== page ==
Gabrielle Union and Eva Longoria Developing LGBTQ Wedding Comedy About Dueling Mothers-in-Law (EXCLUSIVE)

Welcome to this week’s “Just for Variety.”

Gabrielle Union tells me exclusively that she and Eva Longoria are developing an LGBTQ wedding comedy feature for Amazon Studios. They’ll not only produce the film but likely star as dueling soon-to-be mothers-in-law whose sons are getting married.

“Eva and I try to take over their wedding [planning] and make it the wedding of our dreams versus theirs,” Union said on Nov. 13 at a tastemaker screening of “The Inspection.” The untitled project is being written by Ricardo Gamboa and produced by Macro Film Studios, Union’s I’ll Have Another Productions and Longoria’s UnbeliEVAble Entertainment.

Union also gave me an update on “Got to Be,” a Billy Porter-directed road trip movie she’s producing about three Rhode Island high schoolers who travel to New York City for their first Pride parade. It was inspired by Union and husband Dwyane Wade’s daughter Zaya asking to attend Miami Pride when she was 10 years old. “It’s a group of diverse kids. One is a chubby Asian, another is a Black nonbinary — I don’t want to say a diva or divo, but an extravagant, dynamic larger personality — and then there’s a white bisexual boy,” Union says, adding that she hopes the film features authentic casting. “I believe that it is important to have real representation so we’re not play-acting at what it is to be queer,” she says.

Union was also on hand at the premiere of “Strange World,” Disney’s new animated family adventure film, on Tuesday in Hollywood. She and Jake Gyllenhaal star as the parents of a gay teen (Jaboukie Young-White). “A lot of folks are trying to erase whole chunks of our population and trying to reimagine reality without LGBTQIA folks,” Union said. “The reality is, we exist everywhere, every part of the globe.”

Young-White said of his character’s queerness, “It’s beautiful… It’s not self-congratulatory, it’s not announcing itself, it’s just accepting it as a normal reflection of our reality.”

Also at the “Inspection” screening, writer-director Elegance Bratton told me he’s adapting the semi-autobiographical movie as a TV series. Jeremy Pope plays a gay man who enlists in the Marines after being forced to live on the streets when his mother (Union) kicks him out because of his sexuality. “I have many more stories from my time in the Marine Corps,” Bratton said, adding that the tone of the series will be “even more assertively a comedy” than the film.

As for Pope, he’s getting ready to open on Broadway in “The Collaboration” as Jean-Michel Basquiat opposite Paul Bettany as Andy Warhol. Considering how closely he’s working with Marvel veteran Bettany, could a superhero movie be in Pope’s future? He not only has the acting chops, he has the physique — and his signature avant-garde style would fit in quite nicely in the MCU. “From your mouth to the guys that make those decisions,” Pope says, laughing. “You and Paul Bettany I feel are making that happen right now.”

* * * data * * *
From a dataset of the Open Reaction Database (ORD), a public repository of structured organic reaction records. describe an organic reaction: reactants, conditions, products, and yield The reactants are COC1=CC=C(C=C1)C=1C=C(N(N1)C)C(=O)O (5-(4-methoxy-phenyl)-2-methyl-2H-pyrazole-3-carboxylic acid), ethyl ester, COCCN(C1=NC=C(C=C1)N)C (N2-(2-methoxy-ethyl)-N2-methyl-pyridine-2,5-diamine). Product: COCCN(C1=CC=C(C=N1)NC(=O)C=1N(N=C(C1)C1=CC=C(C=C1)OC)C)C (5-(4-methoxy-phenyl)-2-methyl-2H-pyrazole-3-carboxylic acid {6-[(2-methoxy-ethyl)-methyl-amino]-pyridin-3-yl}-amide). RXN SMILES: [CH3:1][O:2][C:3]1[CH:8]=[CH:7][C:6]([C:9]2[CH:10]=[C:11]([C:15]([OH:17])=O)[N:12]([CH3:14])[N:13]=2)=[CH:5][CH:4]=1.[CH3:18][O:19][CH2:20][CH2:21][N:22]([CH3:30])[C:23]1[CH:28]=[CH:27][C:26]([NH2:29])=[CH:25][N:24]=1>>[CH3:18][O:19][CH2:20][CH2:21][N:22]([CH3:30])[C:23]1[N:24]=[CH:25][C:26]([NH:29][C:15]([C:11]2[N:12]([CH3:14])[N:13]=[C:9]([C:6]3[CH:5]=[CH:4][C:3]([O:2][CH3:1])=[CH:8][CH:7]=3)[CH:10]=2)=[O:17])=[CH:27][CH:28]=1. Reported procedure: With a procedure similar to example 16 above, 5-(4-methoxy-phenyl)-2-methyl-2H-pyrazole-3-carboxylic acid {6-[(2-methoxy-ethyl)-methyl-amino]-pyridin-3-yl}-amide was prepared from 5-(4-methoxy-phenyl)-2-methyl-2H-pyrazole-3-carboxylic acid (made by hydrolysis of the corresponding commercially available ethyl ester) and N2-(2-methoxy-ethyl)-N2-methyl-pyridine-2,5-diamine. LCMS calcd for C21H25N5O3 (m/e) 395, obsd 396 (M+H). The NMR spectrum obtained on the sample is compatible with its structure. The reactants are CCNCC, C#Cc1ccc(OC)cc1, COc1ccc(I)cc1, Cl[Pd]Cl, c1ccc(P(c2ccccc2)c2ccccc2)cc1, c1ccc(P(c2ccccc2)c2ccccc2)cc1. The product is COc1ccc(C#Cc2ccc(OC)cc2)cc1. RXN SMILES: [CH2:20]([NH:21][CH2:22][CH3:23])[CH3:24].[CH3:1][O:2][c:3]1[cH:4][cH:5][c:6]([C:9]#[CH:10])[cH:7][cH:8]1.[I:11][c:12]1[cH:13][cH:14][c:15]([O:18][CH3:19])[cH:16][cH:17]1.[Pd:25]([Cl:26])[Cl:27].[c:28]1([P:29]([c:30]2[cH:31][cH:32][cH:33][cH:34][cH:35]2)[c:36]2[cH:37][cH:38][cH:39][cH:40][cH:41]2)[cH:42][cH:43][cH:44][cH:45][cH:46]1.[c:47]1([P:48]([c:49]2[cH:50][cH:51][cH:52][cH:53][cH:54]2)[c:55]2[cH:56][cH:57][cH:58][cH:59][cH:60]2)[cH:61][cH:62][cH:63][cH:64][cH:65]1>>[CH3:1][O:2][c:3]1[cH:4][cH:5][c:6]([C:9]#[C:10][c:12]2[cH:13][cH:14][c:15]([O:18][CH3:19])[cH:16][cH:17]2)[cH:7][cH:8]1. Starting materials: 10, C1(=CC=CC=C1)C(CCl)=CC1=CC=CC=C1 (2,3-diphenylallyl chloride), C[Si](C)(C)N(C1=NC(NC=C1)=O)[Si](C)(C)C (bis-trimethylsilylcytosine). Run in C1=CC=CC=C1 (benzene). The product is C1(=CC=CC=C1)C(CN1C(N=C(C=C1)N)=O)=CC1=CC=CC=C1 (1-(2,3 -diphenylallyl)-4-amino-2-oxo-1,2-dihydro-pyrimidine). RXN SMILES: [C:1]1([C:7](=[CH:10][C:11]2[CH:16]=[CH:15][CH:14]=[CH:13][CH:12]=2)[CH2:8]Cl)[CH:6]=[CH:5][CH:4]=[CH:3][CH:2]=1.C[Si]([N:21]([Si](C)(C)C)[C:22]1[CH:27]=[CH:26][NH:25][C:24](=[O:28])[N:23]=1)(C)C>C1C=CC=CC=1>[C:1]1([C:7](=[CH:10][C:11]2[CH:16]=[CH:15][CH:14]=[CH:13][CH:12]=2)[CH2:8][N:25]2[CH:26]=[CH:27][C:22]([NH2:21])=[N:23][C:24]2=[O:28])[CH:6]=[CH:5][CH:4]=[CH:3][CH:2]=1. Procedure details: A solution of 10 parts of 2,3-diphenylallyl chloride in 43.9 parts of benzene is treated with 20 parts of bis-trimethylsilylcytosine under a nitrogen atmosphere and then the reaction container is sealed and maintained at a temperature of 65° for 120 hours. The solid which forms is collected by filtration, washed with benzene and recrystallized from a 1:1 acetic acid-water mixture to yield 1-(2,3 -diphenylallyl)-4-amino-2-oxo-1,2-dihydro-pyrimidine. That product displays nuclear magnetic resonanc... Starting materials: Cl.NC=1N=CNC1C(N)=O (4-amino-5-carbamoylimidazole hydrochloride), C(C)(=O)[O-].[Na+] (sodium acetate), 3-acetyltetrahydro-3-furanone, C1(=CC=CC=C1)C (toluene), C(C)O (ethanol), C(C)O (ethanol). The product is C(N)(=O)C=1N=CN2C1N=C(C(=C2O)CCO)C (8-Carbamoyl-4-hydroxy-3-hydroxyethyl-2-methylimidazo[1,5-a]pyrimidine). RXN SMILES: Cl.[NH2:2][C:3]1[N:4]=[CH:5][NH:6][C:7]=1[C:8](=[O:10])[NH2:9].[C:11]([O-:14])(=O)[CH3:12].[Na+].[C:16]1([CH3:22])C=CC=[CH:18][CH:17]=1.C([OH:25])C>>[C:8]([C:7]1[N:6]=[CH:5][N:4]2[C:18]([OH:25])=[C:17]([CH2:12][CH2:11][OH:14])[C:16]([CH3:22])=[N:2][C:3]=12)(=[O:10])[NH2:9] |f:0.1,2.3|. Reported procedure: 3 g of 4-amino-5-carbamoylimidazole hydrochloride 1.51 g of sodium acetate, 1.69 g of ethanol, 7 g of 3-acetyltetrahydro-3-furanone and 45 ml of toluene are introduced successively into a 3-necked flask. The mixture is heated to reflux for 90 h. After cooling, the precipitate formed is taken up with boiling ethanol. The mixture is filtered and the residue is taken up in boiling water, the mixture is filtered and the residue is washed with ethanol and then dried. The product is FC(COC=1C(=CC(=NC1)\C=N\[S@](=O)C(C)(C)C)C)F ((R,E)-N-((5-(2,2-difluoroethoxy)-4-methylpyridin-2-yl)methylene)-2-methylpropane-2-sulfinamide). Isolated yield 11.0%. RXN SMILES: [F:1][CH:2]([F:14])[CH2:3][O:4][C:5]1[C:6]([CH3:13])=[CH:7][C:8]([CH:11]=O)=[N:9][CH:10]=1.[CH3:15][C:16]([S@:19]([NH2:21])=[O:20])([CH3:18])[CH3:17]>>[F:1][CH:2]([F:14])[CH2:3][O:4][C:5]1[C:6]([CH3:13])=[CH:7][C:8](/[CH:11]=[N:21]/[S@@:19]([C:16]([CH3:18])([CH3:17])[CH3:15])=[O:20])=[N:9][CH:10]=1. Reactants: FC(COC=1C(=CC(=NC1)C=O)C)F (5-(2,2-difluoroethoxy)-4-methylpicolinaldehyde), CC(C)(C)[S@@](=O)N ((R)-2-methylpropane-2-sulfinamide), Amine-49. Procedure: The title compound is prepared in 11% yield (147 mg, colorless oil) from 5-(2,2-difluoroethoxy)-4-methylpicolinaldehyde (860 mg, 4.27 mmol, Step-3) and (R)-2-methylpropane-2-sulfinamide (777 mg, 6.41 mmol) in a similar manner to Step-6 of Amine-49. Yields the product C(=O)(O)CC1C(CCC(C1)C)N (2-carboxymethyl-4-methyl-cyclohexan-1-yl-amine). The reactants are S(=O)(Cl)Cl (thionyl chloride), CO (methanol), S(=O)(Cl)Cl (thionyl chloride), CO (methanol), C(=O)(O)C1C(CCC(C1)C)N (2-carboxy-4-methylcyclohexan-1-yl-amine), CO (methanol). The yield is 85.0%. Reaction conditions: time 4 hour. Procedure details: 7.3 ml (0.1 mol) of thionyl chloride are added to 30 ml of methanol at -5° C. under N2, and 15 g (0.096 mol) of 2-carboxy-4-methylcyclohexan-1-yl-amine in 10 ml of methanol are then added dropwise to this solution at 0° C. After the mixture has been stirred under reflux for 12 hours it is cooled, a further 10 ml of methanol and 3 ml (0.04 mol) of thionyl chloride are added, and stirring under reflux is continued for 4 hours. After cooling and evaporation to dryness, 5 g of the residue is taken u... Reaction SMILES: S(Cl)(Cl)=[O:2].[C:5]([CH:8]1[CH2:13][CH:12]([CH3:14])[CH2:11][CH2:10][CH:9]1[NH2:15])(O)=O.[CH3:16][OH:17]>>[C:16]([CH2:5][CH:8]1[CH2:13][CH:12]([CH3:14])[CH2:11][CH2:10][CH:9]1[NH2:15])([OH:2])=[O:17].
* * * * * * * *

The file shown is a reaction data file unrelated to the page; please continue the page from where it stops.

When Wayne Brady hosts the American Music Awards on Nov. 20, his dream is to open the show with Beyoncé, who goes into the evening with six nominations. “I would want to do a cover of her cover of Etta James’ ‘I’d Rather Go Blind,’” Brady tells me just days before the event.

His pitch? “Hey, Beyoncé, it’s Wayne. I met you many years ago when you were on my talk show, and I know your mama — she had a great jeans line. I love your rendition of ‘I’d Rather Go Blind,’ and I’m about ready to go onstage in about 10 minutes,” Brady says. “I think you, myself and [bandleader] Adam Blackstone, we should work up a version of the song. You take the first verse, of course, and then I’ll come in on the hook. We will sing a great two-part harmony… but then we’ll freak it. I’ll start to beatbox.”

Brady says he’s a fan of Taylor Swift, another six-time AMA nominee, but not a Swiftie. “To be a Swiftie would mean that I would die-hard rock with her, but I don’t have time to listen to everything,” he says. “I’ve heard the bulk of her music that’s been on the radio, and I have to say Taylor Swift will go down on the books as one of the greats.”

SIGHTINGS: Author and illustrator Charlie Mackesy drawing some of his characters on a wall at J.J. Abrams’ Bad Robot in Santa Monica during a reception following a screening of his and Peter Baynton’s new animated short, “The Boy, the Mole, the Fox and the Horse.” The evening’s guests included Abrams, James Corden, Max Minghella, Alek Keshishian, Bonnie Arnold and Tim Miller. The film launches on Apple TV+ on Dec. 25.

I moderated a Q&A on Tuesday night for “Spoiler Alert,” director Michael Showalter‘s adaptation of “Spoiler Alert,” entertainment journalist Michael Ausiello‘s memoir about his late husband Kit Cowan‘s battle with cancer. Jim Parsons stars as Ausiello with Ben Aldridge (“Fleabag”) as Cowan. I chatted with Ausiello and Aldridge before a packed house at the Linwood Dunn Theater in Hollywood. I’ve known Ausiello for many years (OK, decades!) and what a beautiful experience it is to see his gorgeous memoir on the big screen. Aldridge is not only matinee-idol gorgeous, but get ready for his star to rise when audiences see his stunning and heartbreaking work in the film. “Spoiler Alert” will be released Dec. 2.

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